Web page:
phpmyadmin security measures on a Debian webserver

Feb 16th, 2012 | By | Category: Linux / Freebsd

Well I had a rude awakening today that clearly showed my FreeBSD upbringing.  You see when you install phpmyadmin on FreeBSD it leaves it up to YOU to create the alias paths and whatnot.  Meaning that if you do nothing the system will remain as secure as possible, in linux the philosophy is very different, even in Debian.  In linux it figures that if you’re installing phpmyadmin that of course you are going to want a global alias installed so that anyone on any domain can just tack ‘phpmyadmin’ on the end of their domain and they will have access to phpmyadmin.  So if you do nothing in linux it will install the aliases by default which clearly creates a massive vulnerability as your mysql database and consequentially key parts of your system are wide open to anyone or anything that has half a brain to try that alias.

Of course to any security minded person this is complete and utter horse shit and if the sysadmin is too lazy or doesn’t know how to create an alias then he/she has no bloody right admining the box in the first place.  So anyways, I installed phpmyadmin a long time ago and instinctually, being a BSD boy through and through I figured I had to setup the alias manually. And of course instead of setting up a global alias I set it to one single domain on the entire server and of course instead of having the alias be phpmyadmin I set it to something cryptic that no one is going to guess.  I wiped my hands clean knowing my server was somewhat secure with phpmyadmin installed and never looked back…. Until tonight.

I log into my server and notice that instead of my usual .20 server load it is sitting at .6 with twice the httpd procs running.  This tips me off that someone or something is sniffing around where they shouldn’t be and so I open up lsof and ping the top apache proc.  Going through the list I find an error log being written to a LOT and so upon investigation of that log I see every 5 minuets something is pinging phpmyadmin/setup.php.  I thank my lucky stars that I deleted that file after installation and of course laugh because this bot is obviously looking at something that doesn’t exist.  I stopped laughing when I noticed that the error log was saying that /usr/share/phpmyadmin/setup.php doesn’t exist NOT domain.com/phpmyadmin/setup.php doesn’t exist.. This mean that /phpmyadmin/ was still aliasing to /usr/share/phpmyadmin and that’s when I lost it and started screaming bloody murder at this carebear fucking operating system that accomodates lazy fucking admins at the expense of security.. GGAAHHH!!!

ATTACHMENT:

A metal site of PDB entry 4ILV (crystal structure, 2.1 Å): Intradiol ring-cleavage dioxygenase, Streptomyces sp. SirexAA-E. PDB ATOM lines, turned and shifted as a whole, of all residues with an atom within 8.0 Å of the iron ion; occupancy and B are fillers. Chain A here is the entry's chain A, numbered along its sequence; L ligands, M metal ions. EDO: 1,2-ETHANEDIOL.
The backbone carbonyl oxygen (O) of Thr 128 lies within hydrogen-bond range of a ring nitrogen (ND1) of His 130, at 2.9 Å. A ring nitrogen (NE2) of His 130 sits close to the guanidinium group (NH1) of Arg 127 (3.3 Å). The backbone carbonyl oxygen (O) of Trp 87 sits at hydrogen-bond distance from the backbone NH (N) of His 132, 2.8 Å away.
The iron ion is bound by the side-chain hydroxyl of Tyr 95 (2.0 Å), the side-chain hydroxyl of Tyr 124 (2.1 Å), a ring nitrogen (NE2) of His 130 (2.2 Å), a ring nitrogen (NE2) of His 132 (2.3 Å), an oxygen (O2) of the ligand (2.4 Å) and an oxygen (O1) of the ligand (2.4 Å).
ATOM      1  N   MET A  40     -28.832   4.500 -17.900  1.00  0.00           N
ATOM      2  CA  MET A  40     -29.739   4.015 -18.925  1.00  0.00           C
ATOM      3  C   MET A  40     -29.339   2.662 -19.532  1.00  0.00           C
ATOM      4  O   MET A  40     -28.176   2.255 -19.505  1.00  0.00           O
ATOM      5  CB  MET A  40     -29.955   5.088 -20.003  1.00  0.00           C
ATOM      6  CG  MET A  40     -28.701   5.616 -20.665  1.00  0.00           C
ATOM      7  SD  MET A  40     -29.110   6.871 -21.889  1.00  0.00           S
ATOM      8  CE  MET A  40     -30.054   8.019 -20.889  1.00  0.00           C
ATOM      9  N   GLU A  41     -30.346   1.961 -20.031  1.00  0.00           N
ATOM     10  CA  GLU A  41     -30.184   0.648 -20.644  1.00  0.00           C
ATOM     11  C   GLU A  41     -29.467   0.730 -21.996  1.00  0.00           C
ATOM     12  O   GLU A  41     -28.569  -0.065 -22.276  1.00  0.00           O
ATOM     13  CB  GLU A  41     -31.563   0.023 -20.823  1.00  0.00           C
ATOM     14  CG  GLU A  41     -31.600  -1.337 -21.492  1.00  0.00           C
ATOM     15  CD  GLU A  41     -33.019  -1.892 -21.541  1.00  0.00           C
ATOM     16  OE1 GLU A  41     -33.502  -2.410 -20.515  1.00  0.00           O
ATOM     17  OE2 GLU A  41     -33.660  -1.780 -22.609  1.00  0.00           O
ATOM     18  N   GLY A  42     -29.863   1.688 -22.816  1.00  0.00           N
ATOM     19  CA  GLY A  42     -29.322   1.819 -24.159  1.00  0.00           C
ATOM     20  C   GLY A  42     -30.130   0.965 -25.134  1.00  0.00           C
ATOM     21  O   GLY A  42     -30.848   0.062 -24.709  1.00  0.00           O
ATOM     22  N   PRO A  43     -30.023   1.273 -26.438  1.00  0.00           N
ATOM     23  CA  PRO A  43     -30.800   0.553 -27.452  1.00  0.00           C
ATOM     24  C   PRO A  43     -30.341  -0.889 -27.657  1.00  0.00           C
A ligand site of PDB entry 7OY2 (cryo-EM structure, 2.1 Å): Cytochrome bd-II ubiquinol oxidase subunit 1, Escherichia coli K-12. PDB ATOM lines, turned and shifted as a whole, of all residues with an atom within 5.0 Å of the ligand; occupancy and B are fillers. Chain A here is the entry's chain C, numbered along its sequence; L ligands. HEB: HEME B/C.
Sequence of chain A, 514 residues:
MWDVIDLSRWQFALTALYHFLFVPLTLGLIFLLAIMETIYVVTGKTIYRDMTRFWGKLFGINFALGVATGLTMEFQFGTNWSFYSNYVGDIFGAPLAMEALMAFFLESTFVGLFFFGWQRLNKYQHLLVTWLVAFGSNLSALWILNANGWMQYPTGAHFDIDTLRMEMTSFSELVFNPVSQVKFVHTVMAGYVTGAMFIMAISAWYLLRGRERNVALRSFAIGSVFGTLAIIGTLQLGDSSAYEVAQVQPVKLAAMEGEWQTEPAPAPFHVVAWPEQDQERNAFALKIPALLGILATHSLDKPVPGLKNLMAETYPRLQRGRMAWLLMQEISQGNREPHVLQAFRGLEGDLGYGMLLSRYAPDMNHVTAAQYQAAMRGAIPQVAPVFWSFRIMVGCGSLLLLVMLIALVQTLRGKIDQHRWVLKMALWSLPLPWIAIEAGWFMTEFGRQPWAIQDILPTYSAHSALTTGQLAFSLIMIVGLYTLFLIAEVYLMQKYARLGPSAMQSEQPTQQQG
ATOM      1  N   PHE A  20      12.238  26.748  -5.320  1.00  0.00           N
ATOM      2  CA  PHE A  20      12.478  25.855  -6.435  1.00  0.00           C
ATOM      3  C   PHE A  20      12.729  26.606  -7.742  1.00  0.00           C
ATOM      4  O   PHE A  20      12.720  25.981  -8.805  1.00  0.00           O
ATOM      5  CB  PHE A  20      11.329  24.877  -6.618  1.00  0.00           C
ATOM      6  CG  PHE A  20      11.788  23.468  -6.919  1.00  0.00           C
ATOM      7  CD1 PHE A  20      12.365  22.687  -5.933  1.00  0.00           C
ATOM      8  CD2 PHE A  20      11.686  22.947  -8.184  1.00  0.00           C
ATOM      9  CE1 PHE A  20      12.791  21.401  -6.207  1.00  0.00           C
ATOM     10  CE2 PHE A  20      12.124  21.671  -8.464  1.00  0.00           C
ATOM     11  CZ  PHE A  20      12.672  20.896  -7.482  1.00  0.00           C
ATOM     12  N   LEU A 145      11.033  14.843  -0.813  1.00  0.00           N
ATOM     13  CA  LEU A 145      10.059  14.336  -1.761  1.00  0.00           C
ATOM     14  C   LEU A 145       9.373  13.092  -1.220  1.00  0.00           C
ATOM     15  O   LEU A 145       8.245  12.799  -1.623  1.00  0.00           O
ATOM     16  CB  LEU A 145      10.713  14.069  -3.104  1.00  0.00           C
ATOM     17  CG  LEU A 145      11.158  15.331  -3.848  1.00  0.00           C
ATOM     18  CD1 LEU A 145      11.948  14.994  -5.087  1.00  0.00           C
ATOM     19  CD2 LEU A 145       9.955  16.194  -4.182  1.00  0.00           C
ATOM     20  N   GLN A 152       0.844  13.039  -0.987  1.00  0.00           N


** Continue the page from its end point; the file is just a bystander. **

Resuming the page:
Of course in freebsd we don’t have conf directories and .conf files for every god damn thing that is installed, with apache it pretty much all goes into the httpd.conf, hell on my last server the apache config AND the vhosts all went in httpd.conf.  Given that’s not the best wayt o do it but hey, I’m old school I was trained by men who came from simpler times.   Anyways back to Debian, I went into /etc/apache2 ran #find. -exec grep -H phpmyadmin {} ; and sure enough there inside /etc/apache2/conf.d was a phpmyadmin.conf file with all of the open, unsecure bullshit that came with it.  GAH! Have I said GAH yet?!? Because GGAAHHHHH!!! Who the hell is thinking this is a good idea to do BY DEFAULT?!?!   Anyways, I moved the god damn file out of there, restarted the webserver and made sure that my private phpmyadmin url was working, which it was and guess who’s not pinging my server every god damn second anymore?  Those hackers..

 

So, lesson to the learned:

First off, if you want to run phpmyadmin because of how convenient it makes your life, don’t install a global alias, you are just asking to get raped by every script kiddie in Russia.  Install a local alias on one domain and call it something like ‘managemysql’ or whatever floats your boat

Second: After you’ve done the first step go and delete the god damn POS .conf file that is created by phpmyadmin in /etc/apache2/conf.d and enjoy an infinitely more secure server.

 

 

My heart felt thanks go out to the miserable cunt of a sysadmin that I worked with for years that trained me in all of these secrets.  Thank you thank you thank you!

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